Stroke patients were invited to participate in the study if they aged 50 years or older; had an ischaemic stroke within the past 6–18 months, defined according to NINDS Stroke Data Bank criteria,13 with at least one focal symptom and/or sign of stroke in the acute phase; and had an available informant who is knowledgeable about patient's medical history and cognitive performance and who saw the patient at least three times a week for at least 5 years prior to the recruitment. Stroke patients with history of cerebral haemorrhage, a pre-existing diagnosis of dementia, or if they scored <16 on the Cantonese Mini-Mental State Examination (CMMSE)14 at the study screening, were excluded. Those with prior history of ischaemic strokes were not excluded.
Control subjects were recruited if they did not have a history of stroke or transient ischaemic attack and were cognitively normal, as defined by a CMMSE score ≥26. Efforts were made to match the control and patients based on demographic factors by selecting potential control subjects whose age, gender and education best matched the recruited stroke subjects. To facilitate this matching process, each stroke subject was encouraged to select his or her spouse, family member or friend who met inclusion criteria for entrance into the study.
Common exclusion criteria for controls and patients included current or past history of medical or psychiatric conditions that are known to cause central nervous system or cognitive dysfunctions; sensory or language impediment hindering participation in cognitive testing; and inability to give written informed consent. The study was approved by the Joint CUHK-NTEC Clinical Research Ethics Committee.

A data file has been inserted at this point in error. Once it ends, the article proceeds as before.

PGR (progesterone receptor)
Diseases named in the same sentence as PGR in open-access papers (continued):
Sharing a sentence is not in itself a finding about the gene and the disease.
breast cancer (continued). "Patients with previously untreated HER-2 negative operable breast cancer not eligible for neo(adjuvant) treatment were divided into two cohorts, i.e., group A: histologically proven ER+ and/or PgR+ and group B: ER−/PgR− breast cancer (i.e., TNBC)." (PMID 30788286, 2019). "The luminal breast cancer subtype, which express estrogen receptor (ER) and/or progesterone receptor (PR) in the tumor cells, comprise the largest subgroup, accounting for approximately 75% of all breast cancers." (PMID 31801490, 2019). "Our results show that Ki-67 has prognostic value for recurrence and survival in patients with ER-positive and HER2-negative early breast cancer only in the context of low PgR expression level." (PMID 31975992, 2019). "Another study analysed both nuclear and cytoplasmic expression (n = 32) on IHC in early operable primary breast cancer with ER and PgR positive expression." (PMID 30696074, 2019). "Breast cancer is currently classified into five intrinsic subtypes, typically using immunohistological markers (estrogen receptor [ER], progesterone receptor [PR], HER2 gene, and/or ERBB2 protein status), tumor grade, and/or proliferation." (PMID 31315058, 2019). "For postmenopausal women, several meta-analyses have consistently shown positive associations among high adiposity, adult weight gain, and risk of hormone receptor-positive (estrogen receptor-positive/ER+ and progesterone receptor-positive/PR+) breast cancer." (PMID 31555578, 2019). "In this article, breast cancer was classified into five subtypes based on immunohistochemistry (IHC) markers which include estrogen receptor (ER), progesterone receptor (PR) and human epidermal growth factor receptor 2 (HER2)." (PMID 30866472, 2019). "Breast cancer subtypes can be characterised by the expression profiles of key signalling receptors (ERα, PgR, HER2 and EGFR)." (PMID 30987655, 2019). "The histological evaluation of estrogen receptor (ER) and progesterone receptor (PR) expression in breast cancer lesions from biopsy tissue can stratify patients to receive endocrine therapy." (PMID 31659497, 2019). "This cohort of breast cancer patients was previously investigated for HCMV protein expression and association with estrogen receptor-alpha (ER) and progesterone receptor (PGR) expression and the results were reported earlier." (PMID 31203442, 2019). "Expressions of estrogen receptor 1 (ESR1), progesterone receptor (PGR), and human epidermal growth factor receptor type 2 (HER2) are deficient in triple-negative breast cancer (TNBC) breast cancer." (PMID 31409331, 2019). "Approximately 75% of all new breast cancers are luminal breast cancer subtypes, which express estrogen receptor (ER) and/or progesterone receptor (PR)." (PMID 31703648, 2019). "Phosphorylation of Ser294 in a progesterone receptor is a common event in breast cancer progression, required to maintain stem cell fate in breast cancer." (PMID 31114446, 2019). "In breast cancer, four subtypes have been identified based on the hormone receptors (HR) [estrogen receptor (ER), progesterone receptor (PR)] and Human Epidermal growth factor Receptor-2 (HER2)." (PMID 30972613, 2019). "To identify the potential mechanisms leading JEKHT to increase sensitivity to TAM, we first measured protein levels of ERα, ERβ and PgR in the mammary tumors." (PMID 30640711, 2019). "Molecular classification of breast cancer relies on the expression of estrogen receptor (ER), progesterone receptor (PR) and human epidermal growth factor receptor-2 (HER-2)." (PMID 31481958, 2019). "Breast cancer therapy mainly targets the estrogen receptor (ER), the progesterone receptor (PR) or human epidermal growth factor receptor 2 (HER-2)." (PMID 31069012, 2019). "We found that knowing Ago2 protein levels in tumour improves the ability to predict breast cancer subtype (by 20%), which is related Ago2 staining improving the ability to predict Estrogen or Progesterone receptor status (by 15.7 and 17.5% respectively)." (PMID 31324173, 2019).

MRI was performed with a 3.0-T system (Achieva 3.0 T TX Series, Philips Medical System, Best, The Netherlands). Diffusion weighted imaging (TR/TE/excitation=2900/66/1, matrix=152×128, Field of view, FOV=230 mm, slice thickness/gap=5 mm/0.5 mm, Echo planar imaging, single -shot factor=90, acquisition time=52.2 s) with three orthogonally applied diffusion gradients (b values of 1000 500, and 0 s/mm2) was used. Other sequences performed included: blood sensitive venous bold sequence (TR/TE/excitation=17/23/1 flip angle of 15°, slice thickness/gap=2 mm/−1 mm, FOV=230×183, matrix=256×203, time of acquisition=2 min 53.8 s); Axial spin echo T1-weighted FFE (TR/TE/excitation=25/2.3/1, flip angle 30° FOV=230 mm, slice thickness/gap=3 mm/−1.5 mm, matrix=256×256, time of acquisition=2 min 43 s), Turbo spin echo T2 –weighted (TR/TE/excitation=2622/80/2, turbo factor of 18, FOV=230 mm, slice thickness/gap=5 mm/0.5 mm, matrix=512×346, time of acquisition=2 mi 21 s), and axial FLAIR (Fluid attenuated inversion recovery; TR/TE/TI/excitation=11 000/125/2800/1, turbo factor of 31, FOV= 230 mm, slice thickness/gap=5 mm/0.5 mm, matrix=352×248, time of acquisition=3 min 18 s) sequences.